Abu Dhabi, UAESunday 5 July 2020

A young generation of Iraqis has been let down by its state

Many of them have only ever known their country as one associated with repeated failures to provide basic services

The Iraqi government’s crackdown on protests has left hundreds dead and thousands injured. AFP
The Iraqi government’s crackdown on protests has left hundreds dead and thousands injured. AFP

“We want a nation but we don’t have one. Do you see the streets? They haven’t done anything, it’s been 16 years and they haven’t done anything.” Those were the words of Hussein, a 15-year-old protester in Basra, as recounted by The National’s correspondent Pesha Magid in her special report. Since October there have been protests across Iraq, driven by anger over a persistent lack of economic opportunities and the corruption at the heart of the governing class.

I found the protesting teenager's words deeply moving – for the fact that at his young age, he has only ever known his country as one associated with repeated failures to provide the basic services one should expect from a modern, functioning state. He has also witnessed the inability of successive governments to deliver on the promise of a better future for Iraq’s population. As he infers, when the US-led invasion toppled Saddam Hussein’s brutal regime in 2003, there was a lot of hope that it would lead to an Iraq that is worthy of its wonderful people. It was not to be, however, and the teenager’s demands for a nation that he can be proud of pain my heart.

When the US-led invasion toppled Saddam Hussein’s brutal regime in 2003, there was a lot of hope that it would lead to an Iraq that is worthy of its wonderful people

I was in Baghdad after the invasion 16 years ago and saw how the hope died within a matter of months.

The corruption was there, too, as the powerful and wealthy arrived immediately after the war was over and wantonly seized assets. Foreign contractors and corporations were able to milk the billions of dollars funnelled into Iraq’s supposed reconstruction, initially with minimal oversight.

In the summer of 2003, for example, I visited a highly influential former Iraqi exile who was occupying the property of a notorious ex-regime official and acting like a warlord. Around the same time, there were buildings taken over by rich exiles employing Kalashnikov-carrying guards. Gangsterism was the order of the day. Getting in and out of the heavily fortified Green Zone in the heart of the capital was always a chore with long security lines and body searches by US soldiers. Meanwhile civilian American contractors had the run of the place.

Within the Coalition Provisional Authority that ran the country in those months, I did meet well-intentioned, intelligent experts across a number of fields, from finance to media, who were there to help create a truly modern country. These men and women, however, had little chance of success. Their efforts – and those of the millions of honest, hard-working Iraqis who only wanted a chance to make the best of being free of Saddam – would be overwhelmed by a tide of self-interest, and political and sectarian divisions, as hundreds and thousands sought only to enrich themselves in the post-war chaos.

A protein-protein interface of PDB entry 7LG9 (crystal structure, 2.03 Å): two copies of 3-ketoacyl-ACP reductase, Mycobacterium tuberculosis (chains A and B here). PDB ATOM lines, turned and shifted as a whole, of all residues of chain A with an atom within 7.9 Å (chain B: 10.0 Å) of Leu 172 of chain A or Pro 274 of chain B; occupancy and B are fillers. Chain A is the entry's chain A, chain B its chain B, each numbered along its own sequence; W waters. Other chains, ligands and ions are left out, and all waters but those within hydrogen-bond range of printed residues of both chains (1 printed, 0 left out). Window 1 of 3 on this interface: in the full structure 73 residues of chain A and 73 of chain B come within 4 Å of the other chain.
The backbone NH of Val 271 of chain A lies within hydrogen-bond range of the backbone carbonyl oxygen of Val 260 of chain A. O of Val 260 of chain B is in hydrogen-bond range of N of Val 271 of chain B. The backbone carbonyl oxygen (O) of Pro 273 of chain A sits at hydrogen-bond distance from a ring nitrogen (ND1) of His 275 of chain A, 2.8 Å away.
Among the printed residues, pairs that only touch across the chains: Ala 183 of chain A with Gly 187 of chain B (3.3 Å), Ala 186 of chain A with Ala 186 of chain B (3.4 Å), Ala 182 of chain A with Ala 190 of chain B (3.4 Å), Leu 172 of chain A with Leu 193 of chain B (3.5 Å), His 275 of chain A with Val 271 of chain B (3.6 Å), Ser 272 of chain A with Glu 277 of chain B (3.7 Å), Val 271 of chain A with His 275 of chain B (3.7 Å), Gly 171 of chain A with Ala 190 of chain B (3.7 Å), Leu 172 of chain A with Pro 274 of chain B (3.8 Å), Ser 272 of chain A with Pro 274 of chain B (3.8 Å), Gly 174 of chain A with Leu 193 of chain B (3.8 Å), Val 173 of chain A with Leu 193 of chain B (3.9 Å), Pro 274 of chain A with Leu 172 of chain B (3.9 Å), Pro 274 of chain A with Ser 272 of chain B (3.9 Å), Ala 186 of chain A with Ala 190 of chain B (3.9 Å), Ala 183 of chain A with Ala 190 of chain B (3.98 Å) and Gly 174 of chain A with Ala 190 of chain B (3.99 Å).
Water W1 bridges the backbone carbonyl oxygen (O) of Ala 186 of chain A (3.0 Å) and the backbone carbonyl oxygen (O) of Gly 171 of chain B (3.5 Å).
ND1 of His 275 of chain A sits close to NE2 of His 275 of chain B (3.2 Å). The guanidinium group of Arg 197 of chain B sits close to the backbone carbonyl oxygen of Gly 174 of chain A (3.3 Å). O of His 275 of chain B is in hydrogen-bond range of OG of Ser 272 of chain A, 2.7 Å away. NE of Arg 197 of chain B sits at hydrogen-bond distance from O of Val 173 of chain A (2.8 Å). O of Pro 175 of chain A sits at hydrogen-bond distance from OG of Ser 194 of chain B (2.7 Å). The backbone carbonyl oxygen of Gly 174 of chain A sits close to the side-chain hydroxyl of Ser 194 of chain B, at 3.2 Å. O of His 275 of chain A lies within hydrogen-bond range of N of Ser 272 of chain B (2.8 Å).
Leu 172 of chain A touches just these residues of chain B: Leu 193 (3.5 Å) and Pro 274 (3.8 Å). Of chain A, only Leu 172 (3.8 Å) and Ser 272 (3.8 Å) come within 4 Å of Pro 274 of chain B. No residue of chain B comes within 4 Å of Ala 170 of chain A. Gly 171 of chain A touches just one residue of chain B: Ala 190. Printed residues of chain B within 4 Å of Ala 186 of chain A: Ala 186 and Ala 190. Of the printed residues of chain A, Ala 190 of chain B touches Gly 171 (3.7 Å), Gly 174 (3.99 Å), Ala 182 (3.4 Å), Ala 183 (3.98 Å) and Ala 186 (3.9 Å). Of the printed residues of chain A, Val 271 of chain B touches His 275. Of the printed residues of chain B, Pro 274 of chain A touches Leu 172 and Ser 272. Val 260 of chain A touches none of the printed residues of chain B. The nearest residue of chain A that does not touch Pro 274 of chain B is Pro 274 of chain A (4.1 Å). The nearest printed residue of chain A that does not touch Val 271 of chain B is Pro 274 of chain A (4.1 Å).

Political missteps, such as disbanding the army, continue to haunt us to this day, and the lack of an inclusive political process was damaging. So widely understood were these mistakes that they also provided ready-made excuses for failure behind which the corrupt and incompetent have been able to hide all these years.

When the US-led invasion toppled Saddam Hussein’s brutal regime in 2003, there was hope that it could lead to an Iraq that is worthy of its wonderful people. Reuters
When the US-led invasion toppled Saddam Hussein’s brutal regime in 2003, there was hope that it could lead to an Iraq that is worthy of its wonderful people. Reuters

Sometimes it seems to me that there has been a general unspoken feeling among those who became part of the post-war ruling class that as long as they did not become as evil as Saddam’s regime, that would constitute some kind of success. The bar for the quality of governance, having been raised so high in the immediate aftermath of the success of toppling Saddam, was eventually set just inches off the ground and that is where it has stayed.

Yet 16 years on, it is not too late. The desire to finally get things right is clearly there on the streets of many of the cities of Iraq. We also have young Hussein and others like him to think of, to build something with.

The government’s crackdown on the ongoing protests, which has left hundreds dead and thousands injured, is at best a futile last-gasp gesture. More likely, however, it is further evidence of the truth that the system in place since 2003 has never been designed with the needs of the people in mind. It has always served only the few.

So, we must start again, pushing the reset button. We should not wipe away the lessons of the past 16 years in the same way that little, in the end, was learned from Saddam’s disastrous rule. At the heart of governance, there has to be fairness, equality and a commitment to ensure that all people have access to power, water, healthcare, as well as an opportunity to be a productive member of the workforce and society, should they choose to be.

A new constitution, along with a refreshed economic and social vision, must be developed. In that discussion, include the voices of all, young and old, no matter what political stripe.

Only by producing an attractive and compelling blueprint for a functioning Iraq can we seriously create the conditions to throw off the negative influences inside and outside the country – whether from ISIS or the Iranian regime – that have brought us to such a sorry situation.

Mustafa Alrawi is an assistant editor-in-chief at The National

Updated: December 4, 2019 07:02 PM

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